Data center cooling systems have long been burdened by high levels of redundancy requirements, resulting in inefficient system designs to satisfy a risk-adverse operating environment. As attitudes, technologies, and sustainability awareness change within the industry, data centers are beginning to realize higher levels of energy efficiency without sacrificing operational security. By exploiting the increased temperature and humidity tolerances of the information technology equipment (ITE), data center mechanical systems can leverage ambient conditions to operate in economization mode for increased times during the year. Economization provides one of the largest methodologies for data centers to reduce their energy consumption and carbon footprint. As outside air temperatures and conditions become more favorable for cooling the data center, mechanical cooling through vapor-compression cycles is reduced or entirely eliminated. One favorable method for utilizing low outside air temperatures without sacrificing indoor air quality is through deploying rotary heat wheels to transfer heat between the data center return air and outside air without introducing outside air into the white space. A metal corrugated wheel is rotated through two opposing airstreams with varying thermal gradients to provide a net cooling effect at significantly reduced electrical energy over traditional mechanical cooling topologies. To further extend the impacts of economization, data centers are also able to significantly raise operating temperatures beyond what is traditionally found in comfort cooling applications. The increase in the dry bulb temperature provided to the inlet of the information technology equipment, as well as an elevated temperature rise across the equipment significantly reduces the energy use within a data center.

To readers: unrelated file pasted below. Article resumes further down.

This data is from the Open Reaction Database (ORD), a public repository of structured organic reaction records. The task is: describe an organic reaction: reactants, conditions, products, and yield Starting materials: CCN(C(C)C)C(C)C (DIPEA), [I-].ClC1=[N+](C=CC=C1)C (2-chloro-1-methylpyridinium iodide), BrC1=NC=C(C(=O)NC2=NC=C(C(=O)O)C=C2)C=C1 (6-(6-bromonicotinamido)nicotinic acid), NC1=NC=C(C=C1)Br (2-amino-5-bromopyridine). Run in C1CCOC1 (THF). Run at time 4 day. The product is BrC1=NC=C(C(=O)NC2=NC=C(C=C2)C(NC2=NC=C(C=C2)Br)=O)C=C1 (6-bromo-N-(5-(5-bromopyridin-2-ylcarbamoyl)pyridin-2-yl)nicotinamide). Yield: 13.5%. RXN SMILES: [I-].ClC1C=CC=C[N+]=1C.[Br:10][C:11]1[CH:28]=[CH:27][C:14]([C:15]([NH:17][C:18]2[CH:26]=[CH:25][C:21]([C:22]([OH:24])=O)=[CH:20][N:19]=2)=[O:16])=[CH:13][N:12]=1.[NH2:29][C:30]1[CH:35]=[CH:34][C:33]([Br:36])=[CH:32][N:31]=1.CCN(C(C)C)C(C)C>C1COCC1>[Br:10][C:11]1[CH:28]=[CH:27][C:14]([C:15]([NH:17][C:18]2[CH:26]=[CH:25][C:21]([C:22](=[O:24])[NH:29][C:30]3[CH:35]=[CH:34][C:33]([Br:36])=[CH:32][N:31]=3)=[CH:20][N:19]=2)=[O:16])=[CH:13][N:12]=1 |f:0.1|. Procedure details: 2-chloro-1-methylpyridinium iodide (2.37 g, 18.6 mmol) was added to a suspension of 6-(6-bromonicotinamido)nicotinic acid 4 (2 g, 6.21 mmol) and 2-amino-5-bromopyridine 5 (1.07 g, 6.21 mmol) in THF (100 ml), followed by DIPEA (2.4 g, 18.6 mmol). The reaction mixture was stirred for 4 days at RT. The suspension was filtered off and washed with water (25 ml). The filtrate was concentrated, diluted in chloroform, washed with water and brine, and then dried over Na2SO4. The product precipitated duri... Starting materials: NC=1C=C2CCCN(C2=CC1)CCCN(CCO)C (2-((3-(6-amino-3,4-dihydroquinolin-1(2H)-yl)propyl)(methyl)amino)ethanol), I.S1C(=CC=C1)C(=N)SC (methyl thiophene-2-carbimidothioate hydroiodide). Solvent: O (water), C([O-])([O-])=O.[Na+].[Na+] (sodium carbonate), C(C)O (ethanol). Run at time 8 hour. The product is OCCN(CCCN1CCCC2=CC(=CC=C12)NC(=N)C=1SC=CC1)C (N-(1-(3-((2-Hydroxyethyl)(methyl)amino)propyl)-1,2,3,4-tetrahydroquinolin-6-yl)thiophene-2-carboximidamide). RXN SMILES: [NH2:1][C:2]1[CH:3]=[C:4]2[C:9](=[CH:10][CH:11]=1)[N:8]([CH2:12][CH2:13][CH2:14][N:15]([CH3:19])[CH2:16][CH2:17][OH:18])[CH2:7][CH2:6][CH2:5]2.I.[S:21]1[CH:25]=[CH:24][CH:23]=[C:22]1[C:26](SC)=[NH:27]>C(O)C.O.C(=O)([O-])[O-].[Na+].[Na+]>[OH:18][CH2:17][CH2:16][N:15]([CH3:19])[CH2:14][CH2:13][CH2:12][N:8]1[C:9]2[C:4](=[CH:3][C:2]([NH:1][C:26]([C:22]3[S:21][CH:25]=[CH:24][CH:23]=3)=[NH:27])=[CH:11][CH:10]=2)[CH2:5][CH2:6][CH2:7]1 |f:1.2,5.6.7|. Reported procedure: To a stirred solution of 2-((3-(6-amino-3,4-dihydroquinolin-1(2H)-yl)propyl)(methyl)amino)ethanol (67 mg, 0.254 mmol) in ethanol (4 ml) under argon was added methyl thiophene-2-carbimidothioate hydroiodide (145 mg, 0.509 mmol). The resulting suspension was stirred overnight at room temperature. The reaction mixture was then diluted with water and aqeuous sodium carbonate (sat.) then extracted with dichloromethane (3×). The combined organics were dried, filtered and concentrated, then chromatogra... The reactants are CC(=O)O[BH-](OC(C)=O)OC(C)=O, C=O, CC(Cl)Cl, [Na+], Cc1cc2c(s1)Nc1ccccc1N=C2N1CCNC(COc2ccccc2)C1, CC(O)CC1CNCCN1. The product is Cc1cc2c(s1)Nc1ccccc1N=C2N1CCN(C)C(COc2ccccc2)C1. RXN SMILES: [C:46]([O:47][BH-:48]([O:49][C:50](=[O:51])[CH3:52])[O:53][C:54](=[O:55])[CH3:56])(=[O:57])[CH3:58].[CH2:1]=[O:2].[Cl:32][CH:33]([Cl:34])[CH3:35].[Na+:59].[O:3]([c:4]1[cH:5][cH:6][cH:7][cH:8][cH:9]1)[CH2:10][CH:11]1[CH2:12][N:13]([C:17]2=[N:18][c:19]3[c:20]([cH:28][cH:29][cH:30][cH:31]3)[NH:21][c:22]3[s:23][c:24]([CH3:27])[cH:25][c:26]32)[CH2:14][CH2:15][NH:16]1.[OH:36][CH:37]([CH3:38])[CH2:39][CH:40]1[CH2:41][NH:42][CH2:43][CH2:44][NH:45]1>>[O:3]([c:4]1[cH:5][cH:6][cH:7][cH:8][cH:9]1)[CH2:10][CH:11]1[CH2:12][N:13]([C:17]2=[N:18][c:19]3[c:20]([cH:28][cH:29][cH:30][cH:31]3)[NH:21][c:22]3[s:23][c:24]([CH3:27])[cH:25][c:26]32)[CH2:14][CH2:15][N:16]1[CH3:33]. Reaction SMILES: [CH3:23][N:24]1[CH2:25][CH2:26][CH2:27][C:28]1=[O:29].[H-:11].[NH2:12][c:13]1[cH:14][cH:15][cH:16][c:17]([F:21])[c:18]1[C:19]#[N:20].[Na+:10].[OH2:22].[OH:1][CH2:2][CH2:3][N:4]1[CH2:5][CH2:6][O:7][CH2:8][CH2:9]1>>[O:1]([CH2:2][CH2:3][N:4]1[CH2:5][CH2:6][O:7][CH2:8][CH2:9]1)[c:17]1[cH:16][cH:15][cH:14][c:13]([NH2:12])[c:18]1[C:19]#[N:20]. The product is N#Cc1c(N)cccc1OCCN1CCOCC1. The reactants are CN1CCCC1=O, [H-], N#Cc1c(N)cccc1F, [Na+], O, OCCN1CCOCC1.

- Advanced Energy Systems Division
- Solar Energy Division
Achieving Ultra-Low Energy Consumption in Data Center Mechanical Systems Through Indirect Airside Economization
Comperchio, D, & Behere, S. "Achieving Ultra-Low Energy Consumption in Data Center Mechanical Systems Through Indirect Airside Economization." Proceedings of the ASME 2016 10th International Conference on Energy Sustainability collocated with the ASME 2016 Power Conference and the ASME 2016 14th International Conference on Fuel Cell Science, Engineering and Technology. Volume 1: Biofuels, Hydrogen, Syngas, and Alternate Fuels; CHP and Hybrid Power and Energy Systems; Concentrating Solar Power; Energy Storage; Environmental, Economic, and Policy Considerations of Advanced Energy Systems; Geothermal, Ocean, and Emerging Energy Technologies; Photovoltaics; Posters; Solar Chemistry; Sustainable Building Energy Systems; Sustainable Infrastructure and Transportation; Thermodynamic Analysis of Energy Systems; Wind Energy Systems and Technologies. Charlotte, North Carolina, USA. June 26–30, 2016. V001T11A015. ASME. https://doi.org/10.1115/ES2016-59667
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